The mechanism of inhibition of beta-oxidation by aspirin metabolites in skin fibroblasts from Reye's syndrome patients and controls. (7/811)The effects of aspirin metabolites on beta-oxidation were studied in skin fibroblasts from eight typical Reye's syndrome (RS) patients and controls. RS patients' cells did not differ from controls in rates of palmitate oxidation or in the three component activities of the mitochondrial trifunctional enzyme (MTE), indicating no inherited beta-oxidation defect. Aspirin metabolites salicylate, hydroxyhippurate and gentisate, but not aspirin, directly inhibited palmitate oxidation in control and RS cells. RS cells were significantly more sensitive to inhibition than controls at 0.5 to 5 mM salicylate. Inhibition was concentration-dependent and reversible. Inhibition did not occur in fibroblasts lacking activity of the long-chain 3-hydroxyacyl-CoA dehydrogenase (LCHAD) activity of MTE. Salicylate was therefore inhibiting beta-oxidation at this step. Hydroxyhippurate and salicylate reversibly inhibited HAD activities in extracts of control and RS cells. Studies with pure short-chain HAD and LCHAD (MTE) showed hydroxyhippurate and salicylate were competitive inhibitors of the former but mixed (not competitive) inhibitors of the latter. Both compounds inhibited the combined, three-step, MTE reaction measured in the physiological direction. We conclude that (1) salicylate and hydroxyhippurate decrease beta-oxidation in intact cells by reversible inhibition of LCHAD activity of the MTE, and (2) beta-oxidation in RS cells is inherently more sensitive to inhibition by low concentrations of salicylate than controls. (+info)
Development and initial evaluation of a novel method for assessing tissue-specific plasma free fatty acid utilization in vivo using (R)-2-bromopalmitate tracer. (8/811)We describe a method for assessing tissue-specific plasma free fatty acid (FFA) utilization in vivo using a non-beta-oxidizable FFA analog, [9,10-3H]-(R)-2-bromopalmitate (3H-R-BrP). Ideally 3H-R-BrP would be transported in plasma, taken up by tissues and activated by the enzyme acyl-CoA synthetase (ACS) like native FFA, but then 3H-labeled metabolites would be trapped. In vitro we found that 2-bromopalmitate and palmitate compete equivalently for the same ligand binding sites on albumin and intestinal fatty acid binding protein, and activation by ACS was stereoselective for the R-isomer. In vivo, oxidative and non-oxidative FFA metabolism was assessed in anesthetized Wistar rats by infusing, over 4 min, a mixture of 3H-R-BrP and [U-14C] palmitate (14C-palmitate). Indices of total FFA utilization (R*f) and incorporation into storage products (Rfs') were defined, based on tissue concentrations of 3H and 14C, respectively, 16 min after the start of tracer infusion. R*f, but not Rfs', was substantially increased in contracting (sciatic nerve stimulated) hindlimb muscles compared with contralateral non-contracting muscles. The contraction-induced increases in R*f were completely prevented by blockade of beta-oxidation with etomoxir. These results verify that 3H-R-BrP traces local total FFA utilization, including oxidative and non-oxidative metabolism. Separate estimates of the rates of loss of 3H activity indicated effective 3H metabolite retention in most tissues over a 16-min period, but appeared less effective in liver and heart. In conclusion, simultaneous use of 3H-R-BrP and [14C]palmitate tracers provides a new useful tool for in vivo studies of tissue-specific FFA transport, utilization and metabolic fate, especially in skeletal muscle and adipose tissue. (+info)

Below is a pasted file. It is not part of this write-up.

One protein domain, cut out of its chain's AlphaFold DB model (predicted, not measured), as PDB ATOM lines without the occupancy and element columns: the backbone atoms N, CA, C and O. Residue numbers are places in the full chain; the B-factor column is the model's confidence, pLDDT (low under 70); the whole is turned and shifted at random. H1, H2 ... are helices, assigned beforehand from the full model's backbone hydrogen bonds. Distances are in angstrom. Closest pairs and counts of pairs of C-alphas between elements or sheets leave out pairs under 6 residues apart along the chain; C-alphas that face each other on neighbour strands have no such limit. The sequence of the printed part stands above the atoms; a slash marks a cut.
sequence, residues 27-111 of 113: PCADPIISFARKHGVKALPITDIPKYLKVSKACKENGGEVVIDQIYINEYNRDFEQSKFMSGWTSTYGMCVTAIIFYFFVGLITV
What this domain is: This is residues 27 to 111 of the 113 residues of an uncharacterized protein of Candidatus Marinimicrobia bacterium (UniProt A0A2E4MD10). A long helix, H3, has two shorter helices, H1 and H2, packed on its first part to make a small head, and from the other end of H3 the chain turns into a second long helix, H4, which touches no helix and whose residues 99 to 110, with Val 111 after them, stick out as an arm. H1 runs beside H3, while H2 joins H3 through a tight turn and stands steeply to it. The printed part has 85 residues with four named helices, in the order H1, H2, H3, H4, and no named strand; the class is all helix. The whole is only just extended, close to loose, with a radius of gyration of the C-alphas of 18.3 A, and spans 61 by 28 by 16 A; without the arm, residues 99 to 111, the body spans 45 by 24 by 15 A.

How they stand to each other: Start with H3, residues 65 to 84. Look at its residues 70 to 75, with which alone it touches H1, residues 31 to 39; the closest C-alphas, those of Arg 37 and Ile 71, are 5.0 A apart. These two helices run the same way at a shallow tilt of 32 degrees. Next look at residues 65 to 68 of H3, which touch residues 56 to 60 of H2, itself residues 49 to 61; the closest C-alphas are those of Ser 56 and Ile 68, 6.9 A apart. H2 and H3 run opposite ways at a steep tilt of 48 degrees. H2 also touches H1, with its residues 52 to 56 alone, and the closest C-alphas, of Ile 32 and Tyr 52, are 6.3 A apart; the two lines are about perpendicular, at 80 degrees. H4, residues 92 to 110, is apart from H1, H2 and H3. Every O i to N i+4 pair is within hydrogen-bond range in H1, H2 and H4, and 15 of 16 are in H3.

Palmitates are esters of palmitic acid, which is a saturated fatty acid. In the medical field, palmitates are commonly used as emulsifiers, thickening agents, and stabilizers in various pharmaceutical and cosmetic products. They are also used as a source of energy in some dietary supplements and as a carrier for drugs in some formulations. Palmitates can be derived from natural sources such as palm oil or synthesized in the laboratory.
Palmitic acid is a saturated fatty acid that is commonly found in animal fats and some plant oils. It is a long-chain fatty acid with 16 carbon atoms and is one of the most abundant fatty acids in the human body. Palmitic acid is an important source of energy for the body and is also used to synthesize other important molecules, such as cholesterol and hormones. In the medical field, palmitic acid is sometimes used as a dietary supplement or as a component of certain medications. It has been studied for its potential effects on weight loss, blood sugar control, and other health conditions. However, excessive consumption of palmitic acid has been linked to an increased risk of heart disease and other health problems, so it is important to consume it in moderation as part of a balanced diet.